WASHINGTON (AP) — Hundreds of clinics advancing unproven stem cell procedures caught a major break from the U.S. government in 2017: They’ll have three years to show their questionable treatments were safe and work before regulators crack down on them. did.
But when the Food and Drug Administration’s grace period expired in late May — extended by six months because of the pandemic — the results became clear: Hundreds more clinics are selling unapproved treatments for arthritis, Alzheimer’s, COVID-19 and many other conditions. Were were
“It had the opposite effect,” says Leigh Turner, a bioethicist at the University of California, Irvine. “The scale of the problem is much bigger for the FDA than it is today.”
The continued proliferation of for-profit clinics promoting stem cells and other so-called “regenerative” therapies — including concentrated blood products — shows how quickly experimental medicine can overtake government oversight. No clinic has yet won FDA approval for any stem cell offering and regulators now face a vast, uncooperative industry, which they argue should not be subject to regulation.
Although emerging research suggests that stem cells may someday have widespread use for a number of medical conditions, experts say they should not be used outside of well-controlled studies or a handful of established uses. For example, stem cells collected from the blood or bone marrow have long been used to treat leukemia and other blood diseases.
Many clinics use so-called adult stem cells collected from tissue such as fat or bone marrow – the more versatile but not controversial stem cells from embryos used in research.
Turner and other experts have tracked the development of the clinics for nearly a decade. Clinics charge between $2,000 and $25,000 for adult stem cell injections and other infusions they advertise for an assortment of diseases, including diabetes, autism, cancer, multiple sclerosis and vision problems. Some clinics use stem cells derived from fat, which are harvested via liposuction and then re-injected into patients, with the aim of repairing joints or fighting disease. Others use blood drawn from the bone marrow or umbilical cord after birth.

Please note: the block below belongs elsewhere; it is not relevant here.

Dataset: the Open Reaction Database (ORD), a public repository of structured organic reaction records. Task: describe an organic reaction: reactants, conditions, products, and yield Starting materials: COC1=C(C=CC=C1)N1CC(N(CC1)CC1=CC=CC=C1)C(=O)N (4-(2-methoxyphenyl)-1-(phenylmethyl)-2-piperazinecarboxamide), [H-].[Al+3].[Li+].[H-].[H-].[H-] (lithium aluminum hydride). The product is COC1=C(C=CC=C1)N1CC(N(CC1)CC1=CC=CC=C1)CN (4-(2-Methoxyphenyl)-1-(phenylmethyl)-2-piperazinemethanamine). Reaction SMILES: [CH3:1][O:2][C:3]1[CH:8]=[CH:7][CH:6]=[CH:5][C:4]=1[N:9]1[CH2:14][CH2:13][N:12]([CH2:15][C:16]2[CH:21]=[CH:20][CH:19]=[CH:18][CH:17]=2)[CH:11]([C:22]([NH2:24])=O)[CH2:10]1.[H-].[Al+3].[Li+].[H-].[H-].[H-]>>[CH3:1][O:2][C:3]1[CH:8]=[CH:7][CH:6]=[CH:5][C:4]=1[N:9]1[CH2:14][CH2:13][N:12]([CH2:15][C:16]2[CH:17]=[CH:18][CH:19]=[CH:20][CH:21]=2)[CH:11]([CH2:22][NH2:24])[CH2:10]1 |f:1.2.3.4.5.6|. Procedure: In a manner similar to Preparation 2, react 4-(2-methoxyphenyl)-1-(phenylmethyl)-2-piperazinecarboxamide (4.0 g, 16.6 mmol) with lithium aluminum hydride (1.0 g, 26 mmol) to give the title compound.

There is no government count of how many clinics operate in the US, but Turner counted more than 1,200 of them in 2019, up from 570 clinics identified by him and a co-author in 2016. He is working on an update, but says the numbers remain consistent. Grown up
The FDA has repeatedly warned Americans to stay away from unapproved and unproven stem cell therapies, which sometimes lead to blindness, bacterial infections, and tumors. During the more than three years of the FDA’s “enforcement discretion,” the agency sent formal warning letters to more than a dozen businesses that were performing the riskiest procedures. A Florida court case also led regulators to shut down a major clinic offering unproven treatments. Another case against a similar flagship company is pending in California.
“It’s really time to get the data we need,” FDA’s Dr. Peter Marks told an industry conference in June to assess the clinic’s stem cell procedures. He pointed to a multi-year effort by the FDA to help clinics through the review process.
Many stem cell doctors continue to argue that their in-office procedures are outside the purview of the FDA. But the FDA has concluded that processing stem cells and giving them to patients with serious diseases is the equivalent of creating a new drug, which the agency controls.
The FDA hasn’t disclosed how many clinics have sought approval since 2017, but public comments suggest it was too low.